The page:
April 12, 2024

Last month, we learned how foundational it is to know why we are here and why we choose to be Catholic in a culture of competing worldviews. The logical question for us now is: If we understand why we are here and what we are about, how should we live? Let’s consider this question in the context of our home life.

If someone were to walk into our home today, would they see evidence of your Catholic faith? Moreover, if someone were to listen in on our daily conversations with our children and grandchildren, would they hear evidence of our Catholic faith? Sure, relationships can be strained occasionally, but that’s a given when you are learning to love; but what is the overall atmosphere in our homes?

When we pray, “Thy kingdom come … on earth as it is in heaven,” we must remember that it begins in the home—as the home goes, so goes the country. Our Catholic faith places a high value on sacramental living, so let’s consider how to fill our homes with tangible evidence of our belief in God.

A humble abode

“Life lived according to God’s way, lived under the banner of love, teaches us and others through a humbling sort of beauty” (from the book “Theology of Home: Finding the Eternal in the Everyday” by Carrie Gress and Noelle Mering).

It is a sad fact that the pell-mell pace of modern life takes us away from home rather than to it. What can we do to shift back to home-centric family life? Observing the Sabbath with the grace and reverence God desires is a good starting place.

What can we do to make Sunday feel different for our family? How we begin the day sets the tone for the Sabbath rest that awaits us. The priority of worship of the Mass is a given, but what can we do in the hours before we leave for Mass? Simply saying with joyful anticipation to our children that we get to honor the Lord by worshiping him with other believers sets the tone for the day.

Planning a special meal to prepare together can foster excitement for the day. It may be as easy as a brunch for lunch or as adventurous as a new ethnic recipe; it doesn’t matter other than it is different from the rest of the week. Eating at a table together set in a unique-to-Sunday style (a candle that’s lit or a small statue of the Holy Family) draws attention to our Catholic faith.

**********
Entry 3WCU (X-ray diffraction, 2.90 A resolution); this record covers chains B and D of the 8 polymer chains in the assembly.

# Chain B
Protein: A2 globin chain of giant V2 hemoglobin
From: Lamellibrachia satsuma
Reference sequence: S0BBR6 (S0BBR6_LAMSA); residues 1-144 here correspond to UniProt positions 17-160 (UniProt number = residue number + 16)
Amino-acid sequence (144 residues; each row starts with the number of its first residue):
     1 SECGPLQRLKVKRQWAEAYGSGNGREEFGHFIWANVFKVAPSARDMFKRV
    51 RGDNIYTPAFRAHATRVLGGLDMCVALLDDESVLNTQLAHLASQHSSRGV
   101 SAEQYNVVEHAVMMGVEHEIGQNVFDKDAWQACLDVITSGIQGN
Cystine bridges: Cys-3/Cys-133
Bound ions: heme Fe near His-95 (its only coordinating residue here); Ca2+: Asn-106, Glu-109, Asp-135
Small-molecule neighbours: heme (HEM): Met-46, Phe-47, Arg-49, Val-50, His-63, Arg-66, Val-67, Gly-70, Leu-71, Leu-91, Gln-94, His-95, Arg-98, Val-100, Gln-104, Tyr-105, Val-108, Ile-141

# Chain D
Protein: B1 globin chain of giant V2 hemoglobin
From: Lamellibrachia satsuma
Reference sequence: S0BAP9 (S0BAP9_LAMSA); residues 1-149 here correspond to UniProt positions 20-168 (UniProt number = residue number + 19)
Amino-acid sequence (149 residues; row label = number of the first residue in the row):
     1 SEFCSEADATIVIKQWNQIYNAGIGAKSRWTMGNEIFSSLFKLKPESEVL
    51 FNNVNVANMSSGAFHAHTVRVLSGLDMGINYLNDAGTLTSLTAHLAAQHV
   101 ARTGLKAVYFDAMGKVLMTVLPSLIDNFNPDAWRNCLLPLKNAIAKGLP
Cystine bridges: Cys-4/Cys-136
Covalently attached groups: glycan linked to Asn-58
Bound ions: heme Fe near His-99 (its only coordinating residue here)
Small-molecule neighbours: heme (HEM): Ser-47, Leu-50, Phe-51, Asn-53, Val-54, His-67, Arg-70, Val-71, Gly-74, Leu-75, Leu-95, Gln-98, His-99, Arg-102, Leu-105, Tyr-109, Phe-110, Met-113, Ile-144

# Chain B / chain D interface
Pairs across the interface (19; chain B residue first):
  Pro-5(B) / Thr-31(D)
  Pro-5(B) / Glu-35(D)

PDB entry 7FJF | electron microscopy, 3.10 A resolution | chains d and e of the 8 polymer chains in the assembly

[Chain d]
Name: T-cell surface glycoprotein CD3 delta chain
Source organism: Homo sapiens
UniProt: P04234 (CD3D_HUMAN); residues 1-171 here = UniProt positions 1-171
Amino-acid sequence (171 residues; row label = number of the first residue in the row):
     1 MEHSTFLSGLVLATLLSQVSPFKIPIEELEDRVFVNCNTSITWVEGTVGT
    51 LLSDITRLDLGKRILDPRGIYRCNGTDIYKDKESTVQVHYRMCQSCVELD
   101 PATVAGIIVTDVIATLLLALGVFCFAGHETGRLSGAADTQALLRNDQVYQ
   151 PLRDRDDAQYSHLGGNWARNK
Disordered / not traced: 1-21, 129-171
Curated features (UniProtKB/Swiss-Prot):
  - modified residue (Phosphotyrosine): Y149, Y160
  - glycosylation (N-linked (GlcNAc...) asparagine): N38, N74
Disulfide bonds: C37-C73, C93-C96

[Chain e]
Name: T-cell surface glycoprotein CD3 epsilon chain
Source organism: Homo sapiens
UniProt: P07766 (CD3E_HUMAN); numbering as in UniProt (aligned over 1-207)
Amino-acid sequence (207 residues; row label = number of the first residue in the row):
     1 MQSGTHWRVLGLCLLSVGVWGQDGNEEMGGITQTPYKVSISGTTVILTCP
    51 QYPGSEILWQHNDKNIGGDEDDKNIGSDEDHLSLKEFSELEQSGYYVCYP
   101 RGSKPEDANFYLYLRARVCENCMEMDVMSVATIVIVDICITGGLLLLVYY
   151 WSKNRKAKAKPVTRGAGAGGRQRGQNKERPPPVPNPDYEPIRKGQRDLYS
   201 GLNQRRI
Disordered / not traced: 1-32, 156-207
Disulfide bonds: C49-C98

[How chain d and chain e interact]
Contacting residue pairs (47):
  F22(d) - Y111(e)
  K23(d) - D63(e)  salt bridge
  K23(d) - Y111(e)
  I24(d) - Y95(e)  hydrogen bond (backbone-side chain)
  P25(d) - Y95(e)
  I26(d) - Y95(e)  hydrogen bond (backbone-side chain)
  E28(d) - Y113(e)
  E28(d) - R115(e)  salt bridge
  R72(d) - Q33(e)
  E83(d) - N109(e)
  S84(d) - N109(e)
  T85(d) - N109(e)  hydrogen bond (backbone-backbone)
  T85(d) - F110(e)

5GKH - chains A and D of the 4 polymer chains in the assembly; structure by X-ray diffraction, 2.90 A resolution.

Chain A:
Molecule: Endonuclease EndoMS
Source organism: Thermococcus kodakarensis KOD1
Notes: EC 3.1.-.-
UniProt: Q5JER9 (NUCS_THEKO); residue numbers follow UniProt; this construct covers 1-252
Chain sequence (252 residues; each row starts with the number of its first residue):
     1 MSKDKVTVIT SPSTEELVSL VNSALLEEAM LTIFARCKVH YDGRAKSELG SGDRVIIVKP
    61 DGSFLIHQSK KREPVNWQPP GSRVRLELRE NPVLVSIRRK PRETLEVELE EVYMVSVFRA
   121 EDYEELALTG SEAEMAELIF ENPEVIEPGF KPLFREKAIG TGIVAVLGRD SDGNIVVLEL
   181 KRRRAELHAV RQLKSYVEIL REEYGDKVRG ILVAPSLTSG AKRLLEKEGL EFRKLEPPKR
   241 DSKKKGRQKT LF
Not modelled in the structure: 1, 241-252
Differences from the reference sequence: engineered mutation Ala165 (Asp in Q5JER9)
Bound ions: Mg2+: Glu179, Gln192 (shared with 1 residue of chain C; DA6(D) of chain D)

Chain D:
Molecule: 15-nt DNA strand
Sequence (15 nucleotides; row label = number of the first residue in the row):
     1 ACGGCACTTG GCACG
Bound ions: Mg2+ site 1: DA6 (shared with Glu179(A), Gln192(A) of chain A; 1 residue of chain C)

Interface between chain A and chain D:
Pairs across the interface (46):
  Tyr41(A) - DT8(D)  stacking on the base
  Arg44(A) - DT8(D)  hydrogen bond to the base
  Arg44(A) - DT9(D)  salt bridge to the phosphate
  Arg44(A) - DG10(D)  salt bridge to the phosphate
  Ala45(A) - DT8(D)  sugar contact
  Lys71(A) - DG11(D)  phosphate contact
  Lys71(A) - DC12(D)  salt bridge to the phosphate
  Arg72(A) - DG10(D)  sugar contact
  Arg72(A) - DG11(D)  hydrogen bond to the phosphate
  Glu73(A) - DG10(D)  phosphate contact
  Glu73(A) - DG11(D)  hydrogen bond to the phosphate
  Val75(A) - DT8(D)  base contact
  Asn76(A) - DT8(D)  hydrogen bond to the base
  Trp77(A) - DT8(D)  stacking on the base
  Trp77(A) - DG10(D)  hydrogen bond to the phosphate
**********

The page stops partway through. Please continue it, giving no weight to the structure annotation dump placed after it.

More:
A special table blessing is reasonable to say together at every meal, but you may want to add a question after the blessing to begin a conversation. Do an internet search for “family dinner conversation,” and you’ll have many questions to ask. The goal of the conversation is to unite our family with the Lord’s desire to bless us. Count on it! He will!

Heavenly Father, Giver of all good things,
In a world where so many are hungry,
May we eat this food with humble hearts;
In a world where so many are lonely,
May we share this friendship with joyful hearts. Amen.

From here to eternity

Lois Heron is a parishioner at the Cathedral of Saint Joseph in Sioux Falls. She is a retired educator and a writer.

Our vocation is to orient our family life toward eternity. Moses instructed the people of God on how to do just that: “Bind them (the precepts of God’s desire for his beloved) as a sign on your hand, fix them as an emblem on your forehead, and write them on the doorposts of your house and on your gates” (Dt 6:7-9).

In “Around the Year with the Von Trapp Family,” Maria Von Trapp wrote, “The family that prays together—if you spend the first 10 years with your children, they will spend the next 10 years with you.” God’s instruction to the Jews relied on the determination of fathers and mothers to act on their faith in God. The instruction hasn’t changed; action is still required!

Are we present to our family? Prioritizing our lives around the family would seem obvious, but we live in a culture that messages otherwise. Uniting our family with the Lord’s blessing goes beyond preferring our family’s company over the interruptions of a cell phone and social media.

Where in our days can we shelter our family from outside influences? A time when they know they have our undivided attention?

Consider scheduling a reading aloud together as your shelter time; it will reap remarkable developmental benefits. More importantly, just think about what it will do when we combine it with books that teach biblical values, truth and virtue! Google “storybooks on Christian virtue” to discover age-appropriate resources for your home library. “The Children’s Book of Virtues” by William J. Bennett is a go-to anthology of read-aloud stories for children of all ages.